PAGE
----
The association between exercise-induced pulmonary haemorrhage and race-day performance in Thoroughbred racehorses
E.J. Crispe, G.D. Lester, C.J. Secombe & D.I. Perera
This prospective observational study aimed to determine whether exercise-induced pulmonary haemorrhage (EIPH) is associated with reduced performance in racing Thoroughbreds. Over 1500 racehorses competing at three racecourses in Australia between 2012 and 2015 were included. Endoscopy was performed between 30 and 120 minutes post-race (3794 exams in total) then two clinicians blinded to the horse’s identity and race performance evaluated video recordings of these examinations.
Approximately one-third of horses showed Grade 1 haemorrhage, 17% Grade 2, 5% Grade 3 and 1.2% s Grade 4. Grade 4 horses had a lower finishing position, were less likely to finish in the top three positions and collected less race earnings compared to those in the Grade 0 category. They also had a significantly slower average speed over the final 600 m and were more likely to be passed in the final 400 m. When compared to Grade 2 or less, Grade 3 and 4 horses were faster over the early sections of the race but were significantly slower over the final 600 m, more likely to decelerate over this distance and have a lower finishing position.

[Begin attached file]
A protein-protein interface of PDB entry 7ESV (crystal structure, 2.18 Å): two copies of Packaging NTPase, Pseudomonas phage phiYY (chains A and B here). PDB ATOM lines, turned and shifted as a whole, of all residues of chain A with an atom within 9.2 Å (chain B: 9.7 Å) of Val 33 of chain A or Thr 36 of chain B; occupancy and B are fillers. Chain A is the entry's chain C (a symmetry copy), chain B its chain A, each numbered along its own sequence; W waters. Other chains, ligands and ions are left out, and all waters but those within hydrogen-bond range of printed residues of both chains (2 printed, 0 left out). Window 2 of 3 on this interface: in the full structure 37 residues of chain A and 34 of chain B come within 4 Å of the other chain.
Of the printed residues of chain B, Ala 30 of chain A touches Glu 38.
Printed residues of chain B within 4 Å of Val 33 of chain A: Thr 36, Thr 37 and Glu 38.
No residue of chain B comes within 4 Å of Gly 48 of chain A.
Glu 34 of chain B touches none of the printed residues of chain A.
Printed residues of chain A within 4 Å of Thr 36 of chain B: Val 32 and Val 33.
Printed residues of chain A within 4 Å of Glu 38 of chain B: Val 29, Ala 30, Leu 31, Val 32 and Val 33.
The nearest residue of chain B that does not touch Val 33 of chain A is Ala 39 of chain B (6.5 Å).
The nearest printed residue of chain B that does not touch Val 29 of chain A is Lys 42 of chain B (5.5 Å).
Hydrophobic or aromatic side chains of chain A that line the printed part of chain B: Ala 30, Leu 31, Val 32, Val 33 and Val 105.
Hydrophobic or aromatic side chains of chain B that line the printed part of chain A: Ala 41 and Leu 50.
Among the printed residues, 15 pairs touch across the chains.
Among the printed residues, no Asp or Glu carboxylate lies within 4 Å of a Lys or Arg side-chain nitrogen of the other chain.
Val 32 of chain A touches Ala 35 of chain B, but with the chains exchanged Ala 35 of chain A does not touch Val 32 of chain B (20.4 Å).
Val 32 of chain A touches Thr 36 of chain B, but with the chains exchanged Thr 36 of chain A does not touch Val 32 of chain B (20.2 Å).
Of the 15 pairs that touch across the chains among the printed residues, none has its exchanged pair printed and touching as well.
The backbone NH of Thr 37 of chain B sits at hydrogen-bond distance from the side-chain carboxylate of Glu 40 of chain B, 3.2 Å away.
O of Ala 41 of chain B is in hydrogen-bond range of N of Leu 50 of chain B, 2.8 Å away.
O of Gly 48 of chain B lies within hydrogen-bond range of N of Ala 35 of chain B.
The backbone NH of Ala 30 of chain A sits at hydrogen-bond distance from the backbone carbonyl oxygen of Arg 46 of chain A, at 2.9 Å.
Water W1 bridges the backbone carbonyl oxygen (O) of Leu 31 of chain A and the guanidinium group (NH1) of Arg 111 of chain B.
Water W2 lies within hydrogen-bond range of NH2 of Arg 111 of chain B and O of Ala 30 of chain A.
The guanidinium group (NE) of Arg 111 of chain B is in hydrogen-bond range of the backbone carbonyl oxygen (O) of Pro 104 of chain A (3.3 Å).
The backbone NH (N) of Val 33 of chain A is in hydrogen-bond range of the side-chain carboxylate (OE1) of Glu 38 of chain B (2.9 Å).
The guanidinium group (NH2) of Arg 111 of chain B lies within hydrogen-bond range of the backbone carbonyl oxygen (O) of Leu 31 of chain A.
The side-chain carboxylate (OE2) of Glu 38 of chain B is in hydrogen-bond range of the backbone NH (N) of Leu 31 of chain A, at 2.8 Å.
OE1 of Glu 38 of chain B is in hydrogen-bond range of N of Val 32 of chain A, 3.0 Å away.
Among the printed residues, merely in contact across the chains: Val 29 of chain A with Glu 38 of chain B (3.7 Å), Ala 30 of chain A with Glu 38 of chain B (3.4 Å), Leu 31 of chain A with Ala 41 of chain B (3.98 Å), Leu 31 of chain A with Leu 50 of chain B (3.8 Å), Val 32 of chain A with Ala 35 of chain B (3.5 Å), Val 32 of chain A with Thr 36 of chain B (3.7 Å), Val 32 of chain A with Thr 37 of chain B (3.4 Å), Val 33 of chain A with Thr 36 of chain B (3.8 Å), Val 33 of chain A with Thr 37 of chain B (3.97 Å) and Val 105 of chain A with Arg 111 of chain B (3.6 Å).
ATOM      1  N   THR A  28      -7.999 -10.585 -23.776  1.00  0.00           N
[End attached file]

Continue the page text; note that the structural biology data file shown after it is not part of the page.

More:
The findings confirm that high grades of EIPH are significantly associated with poorer performance, but there were no differences in performance in horses with none or lower grades of EIPH. The authors acknowledge many other factors that may affect individual performance.
Severe EIPH negatively impacts race performance. Lower grades did not affect race performance.